Kensington Neighbourhood House
Melbourne Summer Hackathon | November 2018
The Kensington Neighbourhood House was established in Kensington in 1975 as a meeting place for the community and its various groups. Today it offers a range of adult education, art and hobby, social, children’s activities, childcare and health and wellbeing programs. It’s a place to meet, share information, develop skills and break down isolation and other community barriers. Each year the house welcomes over 1,000 locals through our door to connect, learn and create.
A prototype Squarespace website ready to showcase to the Kensington Community Network and prospective partner organisations
A prototype React website and custom built forms that can be used for collecting information about prospective volunteers,
Custom built forms can be used to facilitate skills and project matching (via keywords) later down the track
Kensington Neighbourhood House came to Random Hacks of Kindness (RHoK) with a very simple problem.
The House relies on volunteers to support many of their programs; each of which has a very clear position description requires quite specific skillsets. Many of their volunteers are international students, wishing to gain valuable work experience and meet people within their new community; or retirees, seeking a new purpose and meaningful work; and locals who just want to help build a better community. There is no shortage of volunteers, in fact the House regularly receives a steady stream of people dropping by who want to volunteer, but don't necessarily have the skills to match their current volunteer needs.
Rather than send away potential volunteers, Carolyn (KNH Manager) & Rebecca (KNH Education Coordinator), wanted to find a way to harness their enthusiasm by referring them to another Kensington organisation that might also need volunteer help. Kensington is an amazingly connected little suburb in terms of residents and community organisations, and like many “villages” interactions are mostly face-to-face. By acting as an intermediary, KNH could help foster meaningful relationships between volunteers and employers.
The idea for the online aspect was driven in part by a desire to digitally capture information about volunteer skills. Kensington Neighbourhood House’s current process are still very pen-and-paper, and it was felt that an online solution might (a) reduce the administrative burden, and (b) facilitate follow-up and tracking in the event that volunteers couldn’t be placed straight away.
Carolyn and Rebecca realised that there was an opportunity to create an online volunteer portal specifically for people wanting to volunteer in Kensington, and based on their interests and skills could matches them with a Kensington organisation that needed volunteer help. More than that, it had to give the prospective volunteer a sense that they could join a community of like-minded people that also cared about the community that they live in. It should be user friendly and more engaging than the typically impersonal job-seeker websites, and needed to be able to be used by KNH house itself, to help the tech–adverse who still preferred to drop in for a chat.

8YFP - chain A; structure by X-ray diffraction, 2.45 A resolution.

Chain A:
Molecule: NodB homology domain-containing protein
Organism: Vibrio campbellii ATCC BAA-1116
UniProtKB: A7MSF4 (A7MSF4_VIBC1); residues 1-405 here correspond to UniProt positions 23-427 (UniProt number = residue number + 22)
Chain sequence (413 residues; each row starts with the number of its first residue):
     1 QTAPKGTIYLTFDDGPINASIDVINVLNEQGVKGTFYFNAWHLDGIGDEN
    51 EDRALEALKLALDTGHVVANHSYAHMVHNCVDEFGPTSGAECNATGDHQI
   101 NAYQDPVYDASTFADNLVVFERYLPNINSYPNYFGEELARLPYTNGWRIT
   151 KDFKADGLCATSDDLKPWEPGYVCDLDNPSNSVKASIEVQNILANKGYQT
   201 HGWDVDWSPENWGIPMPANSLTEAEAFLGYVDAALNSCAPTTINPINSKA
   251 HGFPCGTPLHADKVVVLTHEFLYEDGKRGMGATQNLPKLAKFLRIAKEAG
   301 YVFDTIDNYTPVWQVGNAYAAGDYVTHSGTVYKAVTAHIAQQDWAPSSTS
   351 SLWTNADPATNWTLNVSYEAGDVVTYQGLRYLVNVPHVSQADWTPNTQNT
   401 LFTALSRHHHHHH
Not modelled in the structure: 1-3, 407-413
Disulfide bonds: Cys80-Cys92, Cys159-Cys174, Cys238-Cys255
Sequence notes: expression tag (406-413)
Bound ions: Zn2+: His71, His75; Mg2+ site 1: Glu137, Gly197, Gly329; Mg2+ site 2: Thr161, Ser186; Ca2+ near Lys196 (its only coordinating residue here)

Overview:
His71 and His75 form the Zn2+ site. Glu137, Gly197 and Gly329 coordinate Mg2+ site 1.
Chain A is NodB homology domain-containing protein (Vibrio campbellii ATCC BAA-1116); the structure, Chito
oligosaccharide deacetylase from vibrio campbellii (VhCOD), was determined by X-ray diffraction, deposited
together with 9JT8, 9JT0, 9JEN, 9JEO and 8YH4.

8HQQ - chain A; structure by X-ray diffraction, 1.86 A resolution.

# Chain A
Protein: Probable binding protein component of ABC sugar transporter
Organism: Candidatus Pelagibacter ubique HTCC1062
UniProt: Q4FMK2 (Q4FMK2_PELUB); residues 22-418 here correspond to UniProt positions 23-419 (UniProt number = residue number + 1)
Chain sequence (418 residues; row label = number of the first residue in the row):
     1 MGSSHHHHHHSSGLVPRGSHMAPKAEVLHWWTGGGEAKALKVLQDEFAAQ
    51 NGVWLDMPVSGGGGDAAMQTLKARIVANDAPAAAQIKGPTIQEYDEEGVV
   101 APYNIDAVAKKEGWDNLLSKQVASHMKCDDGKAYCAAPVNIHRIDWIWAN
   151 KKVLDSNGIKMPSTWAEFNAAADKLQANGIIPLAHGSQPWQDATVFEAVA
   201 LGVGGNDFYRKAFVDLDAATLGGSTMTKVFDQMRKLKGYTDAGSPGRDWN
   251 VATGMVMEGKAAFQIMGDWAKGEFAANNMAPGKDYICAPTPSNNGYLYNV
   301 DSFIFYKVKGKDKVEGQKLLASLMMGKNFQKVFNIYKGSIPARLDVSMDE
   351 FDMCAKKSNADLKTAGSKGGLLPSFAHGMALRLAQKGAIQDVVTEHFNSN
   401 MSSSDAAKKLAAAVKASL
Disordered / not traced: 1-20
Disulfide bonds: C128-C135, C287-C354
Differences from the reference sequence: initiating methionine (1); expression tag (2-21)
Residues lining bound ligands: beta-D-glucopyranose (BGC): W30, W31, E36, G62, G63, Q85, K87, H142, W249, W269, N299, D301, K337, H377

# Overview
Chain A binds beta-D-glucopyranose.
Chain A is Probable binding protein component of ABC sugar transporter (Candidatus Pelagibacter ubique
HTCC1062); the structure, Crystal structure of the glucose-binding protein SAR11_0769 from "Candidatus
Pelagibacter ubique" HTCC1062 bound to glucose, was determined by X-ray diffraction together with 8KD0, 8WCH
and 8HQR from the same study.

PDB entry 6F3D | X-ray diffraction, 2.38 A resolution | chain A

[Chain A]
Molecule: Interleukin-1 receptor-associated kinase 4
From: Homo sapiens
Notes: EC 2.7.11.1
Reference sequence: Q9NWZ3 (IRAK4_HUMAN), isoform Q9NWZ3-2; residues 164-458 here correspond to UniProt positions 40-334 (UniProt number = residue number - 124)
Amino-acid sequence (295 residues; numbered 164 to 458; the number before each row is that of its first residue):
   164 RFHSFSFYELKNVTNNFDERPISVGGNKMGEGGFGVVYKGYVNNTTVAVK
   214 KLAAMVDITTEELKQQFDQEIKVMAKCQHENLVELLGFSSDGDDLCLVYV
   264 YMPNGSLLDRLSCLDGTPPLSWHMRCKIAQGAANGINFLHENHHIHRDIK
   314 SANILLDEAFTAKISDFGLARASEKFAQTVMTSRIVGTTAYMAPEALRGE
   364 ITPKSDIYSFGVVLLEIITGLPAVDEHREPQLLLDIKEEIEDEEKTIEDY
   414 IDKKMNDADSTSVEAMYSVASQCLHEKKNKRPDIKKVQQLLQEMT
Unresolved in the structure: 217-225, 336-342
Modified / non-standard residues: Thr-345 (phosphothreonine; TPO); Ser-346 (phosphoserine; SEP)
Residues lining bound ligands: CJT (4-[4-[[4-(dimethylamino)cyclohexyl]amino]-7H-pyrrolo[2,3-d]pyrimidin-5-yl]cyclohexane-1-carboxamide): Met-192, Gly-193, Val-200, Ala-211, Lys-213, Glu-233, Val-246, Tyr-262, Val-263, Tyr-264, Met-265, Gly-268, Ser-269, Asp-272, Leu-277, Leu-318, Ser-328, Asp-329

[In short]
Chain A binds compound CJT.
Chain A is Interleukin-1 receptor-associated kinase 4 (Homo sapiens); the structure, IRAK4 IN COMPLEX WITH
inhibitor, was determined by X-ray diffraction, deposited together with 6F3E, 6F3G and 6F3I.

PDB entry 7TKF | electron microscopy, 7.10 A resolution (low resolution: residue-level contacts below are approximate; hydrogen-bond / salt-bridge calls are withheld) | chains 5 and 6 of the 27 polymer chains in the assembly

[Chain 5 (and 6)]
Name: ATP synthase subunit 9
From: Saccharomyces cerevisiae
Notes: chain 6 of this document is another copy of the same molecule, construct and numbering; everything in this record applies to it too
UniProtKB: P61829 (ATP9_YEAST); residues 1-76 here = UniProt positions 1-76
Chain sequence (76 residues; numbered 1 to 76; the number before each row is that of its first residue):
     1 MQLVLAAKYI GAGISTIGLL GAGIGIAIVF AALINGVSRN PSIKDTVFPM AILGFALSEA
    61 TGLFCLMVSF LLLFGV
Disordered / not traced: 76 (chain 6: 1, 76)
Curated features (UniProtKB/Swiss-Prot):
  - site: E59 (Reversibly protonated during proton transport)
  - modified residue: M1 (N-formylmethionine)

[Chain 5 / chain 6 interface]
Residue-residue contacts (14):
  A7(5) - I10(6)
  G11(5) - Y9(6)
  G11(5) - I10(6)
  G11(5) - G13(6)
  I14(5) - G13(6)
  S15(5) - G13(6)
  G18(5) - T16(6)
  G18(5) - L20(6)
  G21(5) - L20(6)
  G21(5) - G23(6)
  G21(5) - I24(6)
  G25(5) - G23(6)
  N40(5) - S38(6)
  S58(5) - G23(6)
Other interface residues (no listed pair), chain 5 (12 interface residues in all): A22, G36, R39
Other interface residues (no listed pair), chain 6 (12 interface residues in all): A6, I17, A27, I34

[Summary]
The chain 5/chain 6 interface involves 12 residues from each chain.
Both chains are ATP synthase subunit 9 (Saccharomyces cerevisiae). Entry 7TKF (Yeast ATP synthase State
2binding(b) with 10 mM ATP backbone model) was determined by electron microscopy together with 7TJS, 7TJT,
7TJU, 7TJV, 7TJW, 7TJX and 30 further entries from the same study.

Managed by the Kensington Neighbourhood House, it would be a place where community organisations could advertise for volunteers as well as a place where potential volunteers could offer their services. As a co-convenor of the local Kensington Community Network – a network which meets bi-monthly and has over 20 members, Kensington Neighbourhood house is well placed to work with other not for profits to make this initiative a success.
Defining an MVP
Despite the relative simplicity of the problem (or opportunity), determining what should be designed or built over the weekend was still quite a challenge. The project would undoubtably benefitted from creating personas and mapping the various aspects of the volunteer journey. But then again, Carolyn and Rebecca already had a really good understanding of their volunteer demographics and the motivations for why people want to volunteer in their community.
In the first instance it was decided that developing an online form that could capture prospective volunteer information and skills would be an appropriate minimum viable product (MVP) – an achievable and usable solution that would certainly add value. At the same time, the idea was still very much early stages. While KNH engages with many local organisations and co-convenes the local Kensington Community Network, no partner organisations had been secured for this particular project. Wouldn’t a prototype website (or set of well designed wireframes) be more useful for demonstrating what such a volunteer portal would look like?
About half-way through our first day, we decided that we would create two MVPs:
a low-tech prototype website that could be built quickly, that would adequately communicate the projects purpose, could be used immediately to recruit partner organisations, and could be managed by the team with very little tech burden, as well as;
a simple website with a fully-customisable volunteer sign-up form, with a more interactive and engaging user interface, and would allow the implementation of volunteer skills and project matching (based on form-field keywords) later down the track.
The later would also enable two of our hackers to work on an end-to-end React prototype; to serve as a showcase project to complement their General Assembly 12–week immersive web development course.
UX Advice | Alexsar Pandashteh
Logo Ideation/Creation | Ben Dalley
React Project Manager/Mentor | Richard Weissel
RHoK Tech Mentor & Buddy | Arna Karick